What’s the real trick to helping customers manage their stress? To not only hear what your customers are saying, but to attend to it. Otherwise known as . . .
Anyone can hear words, but to actually listen is a skill. Here are a couple of ways you can let your customer know you’re really listening.
One of the best ways to show someone that you’re listening to them is to reflect the feeling that you’re experiencing.
Saying something as simple as, “I can see that you’re really upset” or “It sounds like this is making you a bit nervous,” can go a long way in showing your customer that you really understand what is happening with them.
Be an engaged listener
First and foremost, remember that your customer’s problem may seem like a small matter to you, but it’s huge to them, otherwise they wouldn’t bring it up. Try these ideas to indicate that you are actively hearing what they are saying.
- Look them in the eyes. You don’t need to have a stare down, but it will help you to appear attentive when you look your customer in the eyes as she is talking and when you’re talking.
- Don’t do something else while they’re talking. Put everything else down and listen. Don’t hammer a nail, ring up another customer, or multi-task. Continue to look them in the eyes and give them your full attention.
- Ask questions for your own clarification. Not only will this help you understand their problem better, but it gives your customer the message that you are truly interested in helping them. And it can help them build a framework that puts their problem into a perspective that both of you can work with.
- Tell them a similar experience you’ve had. Be careful with this one! While telling a story about your own feelings of stress during a similar situation can convince your customer you know where he’s coming from, it’s vital that you don’t hijack the conversation and get carried away with your own story. You’re supposed to help your customer, not the other way around!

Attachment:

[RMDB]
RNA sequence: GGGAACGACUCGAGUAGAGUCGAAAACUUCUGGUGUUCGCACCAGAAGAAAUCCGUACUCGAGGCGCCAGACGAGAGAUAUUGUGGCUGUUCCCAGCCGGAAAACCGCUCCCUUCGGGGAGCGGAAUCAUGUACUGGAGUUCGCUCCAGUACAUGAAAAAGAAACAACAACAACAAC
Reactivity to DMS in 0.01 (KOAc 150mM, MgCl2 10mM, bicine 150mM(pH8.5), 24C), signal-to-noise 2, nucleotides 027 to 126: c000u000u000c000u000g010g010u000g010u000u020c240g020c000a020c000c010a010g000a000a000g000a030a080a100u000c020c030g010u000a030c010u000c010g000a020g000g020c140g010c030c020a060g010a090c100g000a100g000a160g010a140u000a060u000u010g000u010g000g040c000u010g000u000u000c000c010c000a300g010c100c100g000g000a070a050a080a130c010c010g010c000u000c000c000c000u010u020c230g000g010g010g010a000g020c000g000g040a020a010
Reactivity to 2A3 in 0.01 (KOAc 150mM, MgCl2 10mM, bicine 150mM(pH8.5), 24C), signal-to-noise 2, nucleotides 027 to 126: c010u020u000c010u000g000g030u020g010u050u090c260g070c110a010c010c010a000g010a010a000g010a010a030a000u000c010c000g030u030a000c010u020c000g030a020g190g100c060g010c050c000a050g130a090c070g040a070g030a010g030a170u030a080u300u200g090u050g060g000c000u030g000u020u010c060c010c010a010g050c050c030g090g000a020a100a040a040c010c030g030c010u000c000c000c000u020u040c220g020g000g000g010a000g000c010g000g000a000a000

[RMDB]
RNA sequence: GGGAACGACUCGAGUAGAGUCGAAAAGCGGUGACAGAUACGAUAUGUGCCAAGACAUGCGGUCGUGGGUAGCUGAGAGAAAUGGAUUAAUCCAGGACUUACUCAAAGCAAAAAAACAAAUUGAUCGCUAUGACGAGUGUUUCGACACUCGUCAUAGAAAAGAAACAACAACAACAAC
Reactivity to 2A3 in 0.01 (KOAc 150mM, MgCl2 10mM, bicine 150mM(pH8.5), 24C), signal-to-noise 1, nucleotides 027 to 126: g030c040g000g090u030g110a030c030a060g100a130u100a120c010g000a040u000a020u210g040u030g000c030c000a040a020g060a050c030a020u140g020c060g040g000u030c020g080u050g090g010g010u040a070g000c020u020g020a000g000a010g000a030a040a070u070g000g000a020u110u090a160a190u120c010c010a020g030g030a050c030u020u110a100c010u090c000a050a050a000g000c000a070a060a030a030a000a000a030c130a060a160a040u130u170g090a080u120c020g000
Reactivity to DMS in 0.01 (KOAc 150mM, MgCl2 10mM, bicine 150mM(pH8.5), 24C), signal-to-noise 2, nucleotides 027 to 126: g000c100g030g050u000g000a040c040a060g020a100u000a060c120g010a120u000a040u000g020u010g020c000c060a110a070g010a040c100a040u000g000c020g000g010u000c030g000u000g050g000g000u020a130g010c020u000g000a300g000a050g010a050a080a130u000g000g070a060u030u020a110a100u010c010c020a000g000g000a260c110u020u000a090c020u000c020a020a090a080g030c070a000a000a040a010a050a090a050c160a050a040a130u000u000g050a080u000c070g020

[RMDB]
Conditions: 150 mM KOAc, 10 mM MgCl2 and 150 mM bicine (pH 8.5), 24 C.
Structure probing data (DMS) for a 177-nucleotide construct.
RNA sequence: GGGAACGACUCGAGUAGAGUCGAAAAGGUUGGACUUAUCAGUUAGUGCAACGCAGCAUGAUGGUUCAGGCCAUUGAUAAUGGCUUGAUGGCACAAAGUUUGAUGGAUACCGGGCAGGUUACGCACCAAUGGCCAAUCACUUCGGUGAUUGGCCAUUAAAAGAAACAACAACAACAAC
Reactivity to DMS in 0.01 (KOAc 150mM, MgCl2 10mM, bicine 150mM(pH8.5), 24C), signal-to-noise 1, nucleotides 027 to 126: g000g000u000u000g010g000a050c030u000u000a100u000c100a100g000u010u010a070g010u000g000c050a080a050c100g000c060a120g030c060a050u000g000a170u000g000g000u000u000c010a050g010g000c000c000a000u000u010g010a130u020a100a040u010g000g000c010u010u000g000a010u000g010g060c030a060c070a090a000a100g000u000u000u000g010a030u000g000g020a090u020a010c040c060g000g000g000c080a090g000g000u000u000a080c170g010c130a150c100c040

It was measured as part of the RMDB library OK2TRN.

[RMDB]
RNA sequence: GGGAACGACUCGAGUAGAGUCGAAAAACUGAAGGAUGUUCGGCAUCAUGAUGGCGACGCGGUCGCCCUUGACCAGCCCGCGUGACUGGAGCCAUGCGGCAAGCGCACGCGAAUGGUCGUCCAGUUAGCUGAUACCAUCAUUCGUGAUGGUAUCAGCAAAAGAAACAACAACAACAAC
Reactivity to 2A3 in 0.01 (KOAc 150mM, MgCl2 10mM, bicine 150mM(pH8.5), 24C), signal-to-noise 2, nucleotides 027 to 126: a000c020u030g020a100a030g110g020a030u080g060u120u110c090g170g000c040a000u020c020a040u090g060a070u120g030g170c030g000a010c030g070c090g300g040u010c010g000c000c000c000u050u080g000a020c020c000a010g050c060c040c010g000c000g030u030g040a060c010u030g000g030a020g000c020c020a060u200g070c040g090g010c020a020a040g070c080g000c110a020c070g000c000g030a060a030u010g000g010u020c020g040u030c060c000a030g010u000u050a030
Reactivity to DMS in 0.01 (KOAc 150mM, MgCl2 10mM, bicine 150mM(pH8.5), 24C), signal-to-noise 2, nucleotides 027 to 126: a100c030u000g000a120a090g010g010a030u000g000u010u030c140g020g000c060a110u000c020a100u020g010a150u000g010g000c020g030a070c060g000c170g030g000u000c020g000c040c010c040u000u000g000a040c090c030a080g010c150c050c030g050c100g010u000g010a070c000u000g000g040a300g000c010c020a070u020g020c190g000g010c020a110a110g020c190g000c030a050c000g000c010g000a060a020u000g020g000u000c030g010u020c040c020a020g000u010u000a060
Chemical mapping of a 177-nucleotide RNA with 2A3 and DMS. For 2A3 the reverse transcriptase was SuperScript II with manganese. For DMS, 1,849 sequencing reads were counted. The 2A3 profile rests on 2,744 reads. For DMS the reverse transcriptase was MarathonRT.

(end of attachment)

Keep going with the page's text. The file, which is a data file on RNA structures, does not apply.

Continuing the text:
A few more helpful ideas
Finally, here are a couple more techniques that can help your customer feel at ease.
- See if there is a small part of the larger problem you can help with. Is there something you can do that will help them feel like action is being taken on their problem? Can you install the toilet in the refinished bathroom? Deliver an outline of the project they desperately need? Tell them you’ll call your distributor to see when the product they ordered is due? Even small progress can help restore their confidence.
- Give them as much information as possible. As much as you can, tell your customer what the process is for their project or product. Time frames, outlines, and possible setbacks all give them an idea of what to expect so their stress level doesn’t run too high.
- Take a deep breath to trigger them to take one. Deep breaths can be very helpful in decreasing the stress response and, like yawning, people will often mimic the behavior of another. So take a deep breath and maybe it will prompt your customer to take one, too. (Just make sure your deep breath doesn’t sound like a sigh of exasperation!)
I hope some of these ideas help you in working with customers who are feeling a lot of stress. Beyond these, though, remember that you can’t fully control someone else’s feelings. Make sure you don’t stress yourself out by trying too hard to influence your customer’s emotions.